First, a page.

Some of that can be attributed to burnout, extra caregiving responsibilities, and the general stress of the pandemic, but that's not the whole story. We found that video game companies that transitioned to a remote working model experienced more delays and interruptions than those that were able to continue working primarily in the office - and the specific issues faced by the gaming industry when transitioning to remote working was tackled, other industries should be concerned. As in other industries, game developers have been working longer hours during the pandemic, but have often found intense individual effort not paying off. While there were short-term production spurts, many saw innovation and important projects stall. It wasn't a failure of individual employees, but a failure of the tools and processes they — and we — used to work together.

To understand exactly what's happening in the video game industry and gain insight into how to avoid similar mistakes, we collected data from two sources. First, we analyzed transcripts of earnings statements from the top 25 video game companies in the world for the first quarter of 2019. We coded these logs for mentions of release delays and development challenges in each conversation to compare pre- and post-pandemic. Second, we compiled a globally representative dataset of collaboration data from Global Fortune 1000 companies with a high prevalence of information workers. Specifically, we collected email, calendar, and chat metadata from more than a dozen organizations over a multi-year period, with a total dataset in excess of 20 billion communication events - a dataset that allowed us to see how enterprise-wide collaboration works with workplace dynamicsconsistentwith video game companies that have changed during the pandemic.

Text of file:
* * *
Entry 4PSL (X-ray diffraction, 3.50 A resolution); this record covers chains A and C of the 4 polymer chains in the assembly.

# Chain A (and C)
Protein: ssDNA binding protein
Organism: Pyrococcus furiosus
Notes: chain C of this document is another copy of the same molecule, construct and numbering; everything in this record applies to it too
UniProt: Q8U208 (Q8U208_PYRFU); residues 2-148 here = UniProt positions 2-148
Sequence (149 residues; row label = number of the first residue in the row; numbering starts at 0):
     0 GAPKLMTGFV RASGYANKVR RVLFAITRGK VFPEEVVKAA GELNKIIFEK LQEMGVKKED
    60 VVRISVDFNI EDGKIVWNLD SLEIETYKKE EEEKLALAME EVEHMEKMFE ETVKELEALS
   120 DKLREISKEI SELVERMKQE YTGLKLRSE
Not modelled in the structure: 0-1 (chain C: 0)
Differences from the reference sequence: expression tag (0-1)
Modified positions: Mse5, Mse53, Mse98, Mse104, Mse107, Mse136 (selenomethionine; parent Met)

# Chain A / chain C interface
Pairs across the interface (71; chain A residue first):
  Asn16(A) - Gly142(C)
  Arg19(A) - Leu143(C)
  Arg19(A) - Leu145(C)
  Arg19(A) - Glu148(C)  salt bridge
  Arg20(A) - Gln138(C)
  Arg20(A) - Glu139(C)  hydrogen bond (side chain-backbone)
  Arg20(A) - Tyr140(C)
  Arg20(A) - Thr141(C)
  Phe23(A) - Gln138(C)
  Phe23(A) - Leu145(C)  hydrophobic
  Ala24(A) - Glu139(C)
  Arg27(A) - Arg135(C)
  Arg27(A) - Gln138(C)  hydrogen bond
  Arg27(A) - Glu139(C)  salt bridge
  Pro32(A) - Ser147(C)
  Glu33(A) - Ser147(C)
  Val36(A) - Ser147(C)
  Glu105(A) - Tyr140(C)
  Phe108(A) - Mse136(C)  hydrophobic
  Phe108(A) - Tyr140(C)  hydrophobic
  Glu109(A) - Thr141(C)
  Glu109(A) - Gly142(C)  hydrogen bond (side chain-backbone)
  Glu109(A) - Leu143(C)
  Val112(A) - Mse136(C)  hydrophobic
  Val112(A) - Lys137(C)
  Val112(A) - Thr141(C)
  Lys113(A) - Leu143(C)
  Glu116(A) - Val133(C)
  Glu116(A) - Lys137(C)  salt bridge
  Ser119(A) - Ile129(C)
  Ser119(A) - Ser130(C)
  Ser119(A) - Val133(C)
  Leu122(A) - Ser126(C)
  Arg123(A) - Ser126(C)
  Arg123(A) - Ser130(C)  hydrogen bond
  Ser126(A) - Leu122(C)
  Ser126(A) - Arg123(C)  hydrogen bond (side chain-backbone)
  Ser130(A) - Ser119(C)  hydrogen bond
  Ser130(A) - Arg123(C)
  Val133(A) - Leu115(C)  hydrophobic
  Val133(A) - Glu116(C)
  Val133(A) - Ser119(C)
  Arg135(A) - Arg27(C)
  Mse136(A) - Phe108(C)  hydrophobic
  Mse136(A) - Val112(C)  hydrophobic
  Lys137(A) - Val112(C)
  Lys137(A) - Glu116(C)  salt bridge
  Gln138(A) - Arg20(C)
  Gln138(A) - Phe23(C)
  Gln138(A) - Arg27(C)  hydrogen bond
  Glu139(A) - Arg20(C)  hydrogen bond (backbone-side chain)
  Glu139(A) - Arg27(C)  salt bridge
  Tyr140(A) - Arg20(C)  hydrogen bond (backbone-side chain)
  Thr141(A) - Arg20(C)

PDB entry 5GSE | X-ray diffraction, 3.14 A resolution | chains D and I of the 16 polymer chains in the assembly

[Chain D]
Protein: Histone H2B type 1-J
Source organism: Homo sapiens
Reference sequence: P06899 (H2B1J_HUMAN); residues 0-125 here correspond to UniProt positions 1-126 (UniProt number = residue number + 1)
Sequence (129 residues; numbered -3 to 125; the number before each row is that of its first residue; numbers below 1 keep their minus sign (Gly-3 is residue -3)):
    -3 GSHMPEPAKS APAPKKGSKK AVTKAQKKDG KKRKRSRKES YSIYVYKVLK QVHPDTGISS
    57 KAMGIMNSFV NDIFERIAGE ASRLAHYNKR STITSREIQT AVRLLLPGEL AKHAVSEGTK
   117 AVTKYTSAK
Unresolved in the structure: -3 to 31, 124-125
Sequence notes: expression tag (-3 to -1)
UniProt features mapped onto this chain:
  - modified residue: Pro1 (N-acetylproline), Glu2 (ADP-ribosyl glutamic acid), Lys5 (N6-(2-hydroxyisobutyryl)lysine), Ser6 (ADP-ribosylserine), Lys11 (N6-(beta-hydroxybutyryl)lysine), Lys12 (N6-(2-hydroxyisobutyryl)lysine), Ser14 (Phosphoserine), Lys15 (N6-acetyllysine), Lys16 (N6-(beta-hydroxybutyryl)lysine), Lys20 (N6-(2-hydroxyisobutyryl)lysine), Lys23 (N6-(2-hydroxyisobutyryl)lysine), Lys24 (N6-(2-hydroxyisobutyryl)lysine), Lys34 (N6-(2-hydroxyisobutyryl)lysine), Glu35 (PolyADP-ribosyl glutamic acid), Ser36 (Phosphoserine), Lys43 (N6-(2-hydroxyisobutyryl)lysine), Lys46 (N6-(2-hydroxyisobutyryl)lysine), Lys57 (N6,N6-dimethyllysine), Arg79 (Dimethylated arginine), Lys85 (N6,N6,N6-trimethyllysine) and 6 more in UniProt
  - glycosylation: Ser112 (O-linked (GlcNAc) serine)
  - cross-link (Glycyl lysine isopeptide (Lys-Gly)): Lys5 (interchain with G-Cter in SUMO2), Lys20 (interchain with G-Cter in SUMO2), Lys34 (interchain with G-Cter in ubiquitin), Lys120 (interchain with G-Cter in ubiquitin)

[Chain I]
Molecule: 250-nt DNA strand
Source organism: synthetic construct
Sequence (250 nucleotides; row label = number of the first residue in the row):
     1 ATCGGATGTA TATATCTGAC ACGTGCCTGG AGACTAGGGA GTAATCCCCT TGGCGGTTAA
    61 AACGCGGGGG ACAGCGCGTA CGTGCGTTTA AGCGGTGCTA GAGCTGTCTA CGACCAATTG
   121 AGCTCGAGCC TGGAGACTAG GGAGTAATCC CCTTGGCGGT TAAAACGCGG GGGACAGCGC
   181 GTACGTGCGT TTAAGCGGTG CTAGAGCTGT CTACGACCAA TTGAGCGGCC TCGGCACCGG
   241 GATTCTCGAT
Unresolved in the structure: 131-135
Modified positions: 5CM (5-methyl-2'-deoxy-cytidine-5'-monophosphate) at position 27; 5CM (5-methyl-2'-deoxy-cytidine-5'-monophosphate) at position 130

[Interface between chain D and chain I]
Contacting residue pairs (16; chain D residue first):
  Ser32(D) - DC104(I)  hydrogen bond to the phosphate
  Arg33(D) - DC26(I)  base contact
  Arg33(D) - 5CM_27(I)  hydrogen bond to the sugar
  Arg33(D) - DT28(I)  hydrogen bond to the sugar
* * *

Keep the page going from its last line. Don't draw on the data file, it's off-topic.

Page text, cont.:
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Organizations deciding what a return to the office would look like – or whether to return at all – should consider the results when considering their next steps.

Remote Control

There are a few reasons why the video game industry is a good subject to measure the impact of the shift to remote work. On the one hand, it advertises and is tied to key product release dates (an approach intended to reduce competition with similar titles that mayseriously decrease demand🇧🇷 On the other hand, the industry offers parallel test cases: not all video game companies have moved to a work-from-home model. In particular, several organizations in Korea and Japan, which performed relatively better than their US and European counterparts from a public health perspective, maintained a primarily desk-based work model until early 2021. Therefore, we can control A bit of market effects by looking at companies in the same industry that haven't adopted a remote work model.

The comparison is stark: public video game companies that switched to a remote working model reported 4.4 times more delays than before the pandemic. On the other hand, video game companies thatNoThe switch to telecommuting was about half as late compared to pre-pandemic times. Lest we put this down to a regional effect, Japan-based Bandai Namco, which quickly transitioned to a remote working model, reported six times as many delays compared to pre-pandemic. Meanwhile, Nintendo, which is also headquartered in Japan but will remain in offices until early 2021, reported half as many delays and development issues as it did before the pandemic.